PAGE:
Activists Paint Anti-Pipeline Mural Outside Wells Fargo

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Above Photo: From The guerrilla mural project was done in protest of the corporation’s relationship with fossil fuel companies.

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The Wells Fargo and Co. headquarters at 420 Montgomery St. had a colorful awakening Monday afternoon, as hundreds of activists armed with paint created a large mural on the pavement outside. The group successfully shut the street down around noon, and in the span of about two hours, painted a 35-foot blue and black “thunderbird woman” on the asphalt, with “Water is Life!” emblazoned across the top. 

“It was kind of a collaboration between a whole bunch of people,” Northern Ontario-based artist Isaac Murdoch tells SF Weekly. “We’ve talked about coming down to the area for a while, so we put some feelers out.”

Those feelers resulted in collaborations between Bay Area group Idle No More,, and members of Greenpeace. Someone loaned Murdoch and his crew a warehouse to make their stencil, and “it came together quite easily,” he says.

Murdoch and arts collective Onaman have done their fair share of art around the country, in Standing Rock and at other locations, but this was the first piece they’d painted on the street.

And they had lots, and lots, of help. Around 200 people turned out for the event — more than Murdoch had anticipated. “It was the people that made this really beautiful. We were just this one big family — even just for an hour and a half. It’s really really cool. It was all sorts of people, all different kinds. We were singing songs, we were so glad to be there. It was phenomenal.”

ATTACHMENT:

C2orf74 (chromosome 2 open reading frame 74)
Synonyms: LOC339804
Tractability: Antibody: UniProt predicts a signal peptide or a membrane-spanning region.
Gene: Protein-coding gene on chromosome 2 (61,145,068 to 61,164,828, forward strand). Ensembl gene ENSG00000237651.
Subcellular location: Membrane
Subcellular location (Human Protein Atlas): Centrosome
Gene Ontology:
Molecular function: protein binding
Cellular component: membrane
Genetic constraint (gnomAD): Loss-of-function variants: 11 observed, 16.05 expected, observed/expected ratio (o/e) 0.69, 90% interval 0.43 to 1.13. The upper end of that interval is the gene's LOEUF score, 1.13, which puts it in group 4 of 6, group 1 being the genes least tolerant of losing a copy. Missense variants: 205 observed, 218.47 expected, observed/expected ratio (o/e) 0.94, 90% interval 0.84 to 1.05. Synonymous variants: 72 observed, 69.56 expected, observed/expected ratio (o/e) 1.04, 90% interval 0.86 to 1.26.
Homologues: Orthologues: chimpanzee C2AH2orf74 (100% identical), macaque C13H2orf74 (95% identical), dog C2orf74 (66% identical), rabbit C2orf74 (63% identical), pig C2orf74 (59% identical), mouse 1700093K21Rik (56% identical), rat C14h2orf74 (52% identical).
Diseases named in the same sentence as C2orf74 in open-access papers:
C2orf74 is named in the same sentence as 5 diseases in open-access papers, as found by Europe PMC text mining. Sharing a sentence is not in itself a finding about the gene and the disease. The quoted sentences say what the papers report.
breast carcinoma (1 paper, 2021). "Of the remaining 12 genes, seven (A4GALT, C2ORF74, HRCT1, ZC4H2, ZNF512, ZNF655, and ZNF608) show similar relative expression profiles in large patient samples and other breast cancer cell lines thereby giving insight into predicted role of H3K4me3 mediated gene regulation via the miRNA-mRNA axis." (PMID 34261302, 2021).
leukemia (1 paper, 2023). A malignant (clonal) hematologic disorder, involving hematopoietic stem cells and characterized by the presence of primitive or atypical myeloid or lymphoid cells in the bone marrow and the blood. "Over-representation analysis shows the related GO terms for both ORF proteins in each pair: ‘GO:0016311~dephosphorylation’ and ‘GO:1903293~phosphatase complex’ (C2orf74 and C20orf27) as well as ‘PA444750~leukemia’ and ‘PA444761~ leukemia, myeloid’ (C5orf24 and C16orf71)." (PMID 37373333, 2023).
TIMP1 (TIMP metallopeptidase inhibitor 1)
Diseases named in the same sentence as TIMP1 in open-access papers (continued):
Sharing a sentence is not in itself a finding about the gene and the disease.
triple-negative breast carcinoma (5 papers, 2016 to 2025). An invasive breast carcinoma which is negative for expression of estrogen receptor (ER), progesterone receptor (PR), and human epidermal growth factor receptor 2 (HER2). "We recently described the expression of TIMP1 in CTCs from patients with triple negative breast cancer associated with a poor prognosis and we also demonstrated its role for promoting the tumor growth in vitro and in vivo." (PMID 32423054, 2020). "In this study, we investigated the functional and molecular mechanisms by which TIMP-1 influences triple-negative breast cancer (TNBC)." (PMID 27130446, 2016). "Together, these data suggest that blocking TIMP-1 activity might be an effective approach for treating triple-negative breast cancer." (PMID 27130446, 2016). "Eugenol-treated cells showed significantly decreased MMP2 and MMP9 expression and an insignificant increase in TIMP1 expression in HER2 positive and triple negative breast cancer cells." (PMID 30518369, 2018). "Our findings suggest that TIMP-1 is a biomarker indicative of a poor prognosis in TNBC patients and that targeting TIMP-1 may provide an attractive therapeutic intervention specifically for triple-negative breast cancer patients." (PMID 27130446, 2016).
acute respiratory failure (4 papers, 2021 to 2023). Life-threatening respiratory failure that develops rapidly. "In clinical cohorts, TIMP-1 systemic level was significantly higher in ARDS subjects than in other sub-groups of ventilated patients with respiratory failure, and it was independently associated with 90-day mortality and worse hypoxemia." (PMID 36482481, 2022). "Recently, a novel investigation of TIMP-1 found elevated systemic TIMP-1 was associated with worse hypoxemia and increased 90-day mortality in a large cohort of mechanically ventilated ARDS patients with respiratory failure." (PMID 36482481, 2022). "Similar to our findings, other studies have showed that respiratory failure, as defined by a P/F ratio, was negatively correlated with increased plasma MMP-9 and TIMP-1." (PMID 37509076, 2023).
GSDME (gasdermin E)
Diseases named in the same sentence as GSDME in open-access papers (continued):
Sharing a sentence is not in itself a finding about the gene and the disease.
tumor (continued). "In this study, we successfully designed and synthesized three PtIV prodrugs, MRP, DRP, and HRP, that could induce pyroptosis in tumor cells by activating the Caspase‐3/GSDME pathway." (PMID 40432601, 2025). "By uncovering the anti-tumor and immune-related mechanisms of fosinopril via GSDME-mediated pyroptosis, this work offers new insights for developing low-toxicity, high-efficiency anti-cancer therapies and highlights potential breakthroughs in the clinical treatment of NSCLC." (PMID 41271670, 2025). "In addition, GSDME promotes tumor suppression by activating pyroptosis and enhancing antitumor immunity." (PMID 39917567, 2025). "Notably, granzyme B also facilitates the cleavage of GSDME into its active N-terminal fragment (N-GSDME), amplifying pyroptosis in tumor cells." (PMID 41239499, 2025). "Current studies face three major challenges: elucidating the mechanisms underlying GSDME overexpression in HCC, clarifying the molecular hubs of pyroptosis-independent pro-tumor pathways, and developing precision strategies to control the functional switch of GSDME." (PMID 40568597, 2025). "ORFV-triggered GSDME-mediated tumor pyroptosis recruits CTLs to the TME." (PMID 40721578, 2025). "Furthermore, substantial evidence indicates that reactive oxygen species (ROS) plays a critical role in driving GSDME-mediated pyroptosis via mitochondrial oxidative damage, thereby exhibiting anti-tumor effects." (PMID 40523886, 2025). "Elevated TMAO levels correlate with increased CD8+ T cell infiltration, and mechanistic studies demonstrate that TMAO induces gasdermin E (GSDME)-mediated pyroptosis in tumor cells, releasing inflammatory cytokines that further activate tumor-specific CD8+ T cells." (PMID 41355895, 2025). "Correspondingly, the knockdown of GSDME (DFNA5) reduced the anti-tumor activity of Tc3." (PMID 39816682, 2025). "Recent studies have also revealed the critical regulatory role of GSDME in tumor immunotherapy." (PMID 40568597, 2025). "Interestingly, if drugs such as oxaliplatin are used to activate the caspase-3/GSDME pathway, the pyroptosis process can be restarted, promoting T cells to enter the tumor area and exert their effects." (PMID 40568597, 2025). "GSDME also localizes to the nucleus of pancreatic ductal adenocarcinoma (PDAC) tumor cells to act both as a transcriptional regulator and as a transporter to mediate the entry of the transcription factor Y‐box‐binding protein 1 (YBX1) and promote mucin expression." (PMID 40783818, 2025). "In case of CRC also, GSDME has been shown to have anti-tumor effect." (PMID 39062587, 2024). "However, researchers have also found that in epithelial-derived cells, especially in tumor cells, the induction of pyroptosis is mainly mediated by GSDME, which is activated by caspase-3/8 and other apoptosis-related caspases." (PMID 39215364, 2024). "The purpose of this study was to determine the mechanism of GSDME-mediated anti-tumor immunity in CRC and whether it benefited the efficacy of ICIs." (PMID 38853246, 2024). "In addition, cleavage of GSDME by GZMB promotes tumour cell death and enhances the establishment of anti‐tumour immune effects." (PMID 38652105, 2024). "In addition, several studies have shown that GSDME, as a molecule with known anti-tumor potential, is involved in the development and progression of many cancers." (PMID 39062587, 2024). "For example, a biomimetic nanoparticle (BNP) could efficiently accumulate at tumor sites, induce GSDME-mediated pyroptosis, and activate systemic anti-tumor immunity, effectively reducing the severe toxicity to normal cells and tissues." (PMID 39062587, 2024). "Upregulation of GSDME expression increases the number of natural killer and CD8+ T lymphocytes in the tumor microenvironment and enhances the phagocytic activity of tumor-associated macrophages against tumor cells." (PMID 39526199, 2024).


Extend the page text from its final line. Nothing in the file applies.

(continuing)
Even the San Francisco Police Department, who sent officers to the scene, reacted with respect. Murdoch says an officer told him that they respected the group’s expression of free speech, and were just there to enforce safety.

While the event went smoothly, the cause that drew people together was one of a serious nature. “It’s pretty fair to say that we’re in a time of abrupt climate chaos,” explains Murdoch. “Ecosystems all over the planet are collapsing. It’s really unethical and very distrusting that these large banks and corporations are still investing in fossil fuels. Part of what happened today was a message that it’s time to divest, and build a new future for our children.”

Murdoch recorded much of the event on Facebook live. As sirens sounded in the background in his last video of the day, he noted that the mural will not be permanent. “They’re sending the water trucks here right away,” he says. “The fire trucks are here, all the police are here. They’re going to shut down pretty soon, and they’re going to hose this image into the drain.

“Of course the paint we used — it doesn’t hurt anything,” he adds.

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